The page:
The only “fox and friends” I’m interested in


Two types of Republicans


Reminds me of this:

Yes, Mitt Romney and John Boehner, let’s talk about who really caused the deficit

Sahil Kapur explains where the rise and projected increases in the national debt are coming from — and more importantly, what the GOP Congress is unwilling to do to themselves to decrease the debt.

Under Obama’s watch the national debt has risen from roughly $10 trillion to $15 trillion, a record high. But to what extent are his decisions while in office to blame? The answer: very little. The vast bulk of the debt is the result of policies enacted during the Bush administration coupled with automatic increases in federal spending and decreases in tax revenue triggered by the economic downturn. [...] Recovery measures by Bush and Obama caused a short-term spike in deficits but have mostly phased out and thus represent only modest fractions of the national debt.

The numbers…  don’t reflect expected peace dividends from the Iraq and Afghanistan wars, or revised economic growth projections, and it assumes the Bush tax cuts will be renewed in their entirety — something President Obama has vowed will not happen, after he accepted a two-year extension of all the rates late 2010. But they broadly demonstrate that existing debt and projected deficits aren’t largely a consequence of Obama initiatives.

[...] President Obama and Democrats have insisted that further efforts to improve the nation’s fiscal outlook include new revenues. The GOP has balked at this demand, and as a result, Congress has gridlocked and isn’t expected to resolve any significant tax and spending issues until after the November election.


The Republicans refuse to consider any new revenue and will not compromise with formerly agreed to cuts in defense spending (even with two wars ending), and are threatening again to shut down the government. Adding to their campaign of fail, they hypocritically released a web video Monday bashing Obama’s “broken promises” on the deficit. Really.

The GOP-led congress wants all of their spending levels to remain constant — tax cuts for the wealthy, defense spending — while the rest of us pay for it with our tax dollars and with austerity measures to programs and services needed by the most vulnerable in our society (food stamps, Medicaid, etc).

So let’s have an honest discussion of where this debt came from and what we can do about it, instead of pandering to the rightwing for political points. (I know — ridiculous. I just made myself laugh!)

Time for lunch

source: EyePoetryPhotography

website: Le Petit Zinc, Paris 

Campaign ads for people who should listen to them (but won’t)

Obama super PAC launches Bain offensive — “Whether the companies they came in and worked with made money or not, was irrelevant. Bain Capital always made money,” Wells says in the ad. “If we lost, they made money. If we survived, they made money. It’s as simple as that.” Wells warns: “He promised us the same things he’s promising the United States. And he’ll give you the same thing he gave us: nothing. He’ll take it all.” [...] The key message point in the Priorities ad is the argument that Romney and Bain were making money through a rigged game, in which they’d be sure to turn a profit regardless of how their acquisitions fared.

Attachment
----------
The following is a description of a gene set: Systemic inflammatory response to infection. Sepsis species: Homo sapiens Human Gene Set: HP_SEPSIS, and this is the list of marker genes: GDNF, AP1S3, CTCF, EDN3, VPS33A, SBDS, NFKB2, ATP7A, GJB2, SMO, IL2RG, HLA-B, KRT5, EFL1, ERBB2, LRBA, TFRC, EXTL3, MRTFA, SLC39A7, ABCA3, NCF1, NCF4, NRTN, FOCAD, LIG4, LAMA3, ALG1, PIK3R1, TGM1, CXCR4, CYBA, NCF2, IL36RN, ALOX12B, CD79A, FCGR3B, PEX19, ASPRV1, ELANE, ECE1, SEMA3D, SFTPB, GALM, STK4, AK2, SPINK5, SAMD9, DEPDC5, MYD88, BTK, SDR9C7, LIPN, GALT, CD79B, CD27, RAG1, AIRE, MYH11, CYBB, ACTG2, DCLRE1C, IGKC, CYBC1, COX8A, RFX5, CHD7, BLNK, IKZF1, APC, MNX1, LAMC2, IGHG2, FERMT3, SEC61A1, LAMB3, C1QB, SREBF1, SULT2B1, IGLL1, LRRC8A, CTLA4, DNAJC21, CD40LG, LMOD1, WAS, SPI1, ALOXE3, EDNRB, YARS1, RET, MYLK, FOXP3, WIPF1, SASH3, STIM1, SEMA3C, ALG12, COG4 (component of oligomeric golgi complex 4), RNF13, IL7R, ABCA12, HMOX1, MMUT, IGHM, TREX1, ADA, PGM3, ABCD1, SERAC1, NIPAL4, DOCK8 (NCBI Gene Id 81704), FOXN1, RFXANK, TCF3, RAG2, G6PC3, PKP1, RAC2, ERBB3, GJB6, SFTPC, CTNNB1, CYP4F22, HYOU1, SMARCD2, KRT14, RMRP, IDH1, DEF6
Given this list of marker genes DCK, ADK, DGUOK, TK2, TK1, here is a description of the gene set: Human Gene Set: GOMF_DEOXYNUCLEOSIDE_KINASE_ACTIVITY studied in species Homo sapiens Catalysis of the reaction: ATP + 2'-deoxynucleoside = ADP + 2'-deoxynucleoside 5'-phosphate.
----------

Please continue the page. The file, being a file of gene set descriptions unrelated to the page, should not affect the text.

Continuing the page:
And here’s a reminder on what kind of people would never be swayed by such “information” or “reality” when it comes to voting for anyone but the Republican (even Romney) on any presidential ticket:

INTERVIEWER: So, something’s not working here.
INTV: Voting Republican hasn’t worked for you.
TGOFS: But it could.
INTV: But it hasn’t.
TGOFS: It hasn’t but it could.

Take that Obama! Let the eagle soar! 

Chuck Hagel: “Reagan wouldn’t identify with this party”

“Reagan wouldn’t identify with this party. There’s a streak of intolerance in the Republican Party today that scares people. Intolerance is a very dangerous thing in a society because it always leads to a tragic ending. Ronald Reagan was never driven by ideology. He was a conservative but he was a practical conservative. He wanted limited government but he used government and he used it many times. And he would work with the other party. … Now the Republican Party is in the hands of the right, I would say the extreme right, more than ever before. You’ve got a Republican Party that is having difficulty facing up to the fact that if you look at what happened during the first 8 years of the century, it was under Republican direction. … The Republican Party is dealing with this schizophrenia. It was the Republican leadership that got us into this mess. If Nixon or Eisenhower were alive today, they would be run out of the party.” former Sen. Chuck Hagel to Foreign Policy magazine 

Morning Bunker Report: Wednesday 5.16.2012